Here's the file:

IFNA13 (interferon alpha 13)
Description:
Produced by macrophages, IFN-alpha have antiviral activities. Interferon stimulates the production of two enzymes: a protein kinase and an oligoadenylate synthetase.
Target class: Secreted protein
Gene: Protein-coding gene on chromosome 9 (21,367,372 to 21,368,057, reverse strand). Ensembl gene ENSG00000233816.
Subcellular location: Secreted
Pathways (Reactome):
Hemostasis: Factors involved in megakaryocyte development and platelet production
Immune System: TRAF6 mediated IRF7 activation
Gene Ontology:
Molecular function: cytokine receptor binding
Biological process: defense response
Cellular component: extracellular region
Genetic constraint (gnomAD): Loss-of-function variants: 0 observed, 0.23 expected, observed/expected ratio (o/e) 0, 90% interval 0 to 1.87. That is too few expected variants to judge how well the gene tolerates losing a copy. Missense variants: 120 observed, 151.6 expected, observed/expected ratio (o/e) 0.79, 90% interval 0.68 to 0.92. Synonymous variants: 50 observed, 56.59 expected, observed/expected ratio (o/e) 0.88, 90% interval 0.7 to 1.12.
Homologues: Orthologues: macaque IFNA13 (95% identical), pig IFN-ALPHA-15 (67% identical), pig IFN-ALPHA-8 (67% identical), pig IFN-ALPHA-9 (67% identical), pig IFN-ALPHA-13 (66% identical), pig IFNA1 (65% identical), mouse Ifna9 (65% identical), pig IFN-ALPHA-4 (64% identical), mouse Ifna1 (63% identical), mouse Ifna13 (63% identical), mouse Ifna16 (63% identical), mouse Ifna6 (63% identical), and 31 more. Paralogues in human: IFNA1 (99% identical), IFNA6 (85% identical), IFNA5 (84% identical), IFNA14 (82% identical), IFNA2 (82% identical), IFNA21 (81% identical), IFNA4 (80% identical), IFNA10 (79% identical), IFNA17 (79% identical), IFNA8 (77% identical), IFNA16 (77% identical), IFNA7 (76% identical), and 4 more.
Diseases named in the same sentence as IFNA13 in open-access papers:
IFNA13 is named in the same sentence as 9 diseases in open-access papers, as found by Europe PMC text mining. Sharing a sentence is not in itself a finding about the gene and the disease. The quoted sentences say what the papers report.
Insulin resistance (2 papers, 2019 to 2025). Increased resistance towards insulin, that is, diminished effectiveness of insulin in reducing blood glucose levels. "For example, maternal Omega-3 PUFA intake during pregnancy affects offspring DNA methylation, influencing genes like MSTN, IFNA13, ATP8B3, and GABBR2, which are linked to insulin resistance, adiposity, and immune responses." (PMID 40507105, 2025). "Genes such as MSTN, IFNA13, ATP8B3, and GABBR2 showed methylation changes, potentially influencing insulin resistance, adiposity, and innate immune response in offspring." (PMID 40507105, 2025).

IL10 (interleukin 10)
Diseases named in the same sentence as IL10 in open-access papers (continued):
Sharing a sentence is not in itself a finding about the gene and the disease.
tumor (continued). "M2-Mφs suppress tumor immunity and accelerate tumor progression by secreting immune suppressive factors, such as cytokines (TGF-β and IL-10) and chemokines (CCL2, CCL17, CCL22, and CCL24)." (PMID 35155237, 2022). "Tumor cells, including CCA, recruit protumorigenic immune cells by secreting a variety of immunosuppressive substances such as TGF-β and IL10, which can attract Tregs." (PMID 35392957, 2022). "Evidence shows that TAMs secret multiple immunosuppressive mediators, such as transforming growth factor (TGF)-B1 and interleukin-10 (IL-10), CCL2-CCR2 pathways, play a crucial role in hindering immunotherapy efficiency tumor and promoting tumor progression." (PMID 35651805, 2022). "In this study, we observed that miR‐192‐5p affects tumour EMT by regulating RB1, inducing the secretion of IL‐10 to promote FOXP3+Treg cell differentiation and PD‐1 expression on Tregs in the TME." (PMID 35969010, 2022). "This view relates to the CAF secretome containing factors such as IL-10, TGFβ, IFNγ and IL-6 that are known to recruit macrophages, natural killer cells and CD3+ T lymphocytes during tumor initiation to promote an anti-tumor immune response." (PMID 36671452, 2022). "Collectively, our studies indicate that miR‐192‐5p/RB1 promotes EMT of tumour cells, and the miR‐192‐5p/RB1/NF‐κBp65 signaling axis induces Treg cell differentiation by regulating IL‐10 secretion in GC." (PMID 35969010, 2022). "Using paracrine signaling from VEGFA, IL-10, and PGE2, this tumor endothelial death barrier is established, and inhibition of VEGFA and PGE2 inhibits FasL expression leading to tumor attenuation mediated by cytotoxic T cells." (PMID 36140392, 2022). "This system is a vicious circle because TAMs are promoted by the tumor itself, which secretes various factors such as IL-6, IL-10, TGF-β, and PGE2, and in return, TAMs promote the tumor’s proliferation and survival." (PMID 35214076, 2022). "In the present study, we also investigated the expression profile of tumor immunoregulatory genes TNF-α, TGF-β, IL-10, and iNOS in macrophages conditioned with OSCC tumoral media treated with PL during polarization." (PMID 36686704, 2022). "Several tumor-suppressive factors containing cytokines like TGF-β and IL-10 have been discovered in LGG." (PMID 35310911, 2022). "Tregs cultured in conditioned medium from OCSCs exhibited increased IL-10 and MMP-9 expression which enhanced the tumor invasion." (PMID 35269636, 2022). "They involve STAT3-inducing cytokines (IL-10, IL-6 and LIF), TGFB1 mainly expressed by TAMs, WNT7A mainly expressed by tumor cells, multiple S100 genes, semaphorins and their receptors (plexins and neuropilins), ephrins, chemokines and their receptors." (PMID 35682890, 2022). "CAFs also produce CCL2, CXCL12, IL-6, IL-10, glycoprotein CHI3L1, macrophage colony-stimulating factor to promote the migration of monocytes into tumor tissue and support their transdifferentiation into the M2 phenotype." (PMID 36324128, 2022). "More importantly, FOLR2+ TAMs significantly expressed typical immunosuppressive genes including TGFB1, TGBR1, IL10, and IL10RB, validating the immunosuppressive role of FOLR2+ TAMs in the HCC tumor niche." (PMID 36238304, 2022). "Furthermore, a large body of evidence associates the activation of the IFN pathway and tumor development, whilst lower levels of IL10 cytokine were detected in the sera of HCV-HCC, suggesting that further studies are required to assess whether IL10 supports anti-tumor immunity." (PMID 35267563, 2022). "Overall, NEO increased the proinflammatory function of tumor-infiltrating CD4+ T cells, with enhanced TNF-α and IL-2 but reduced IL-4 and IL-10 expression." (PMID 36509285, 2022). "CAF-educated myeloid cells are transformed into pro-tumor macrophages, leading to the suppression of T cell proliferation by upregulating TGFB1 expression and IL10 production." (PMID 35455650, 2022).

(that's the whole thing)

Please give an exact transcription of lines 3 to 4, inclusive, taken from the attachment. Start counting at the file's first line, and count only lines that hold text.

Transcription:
Produced by macrophages, IFN-alpha have antiviral activities. Interferon stimulates the production of two enzymes: a protein kinase and an oligoadenylate synthetase.
Target class: Secreted protein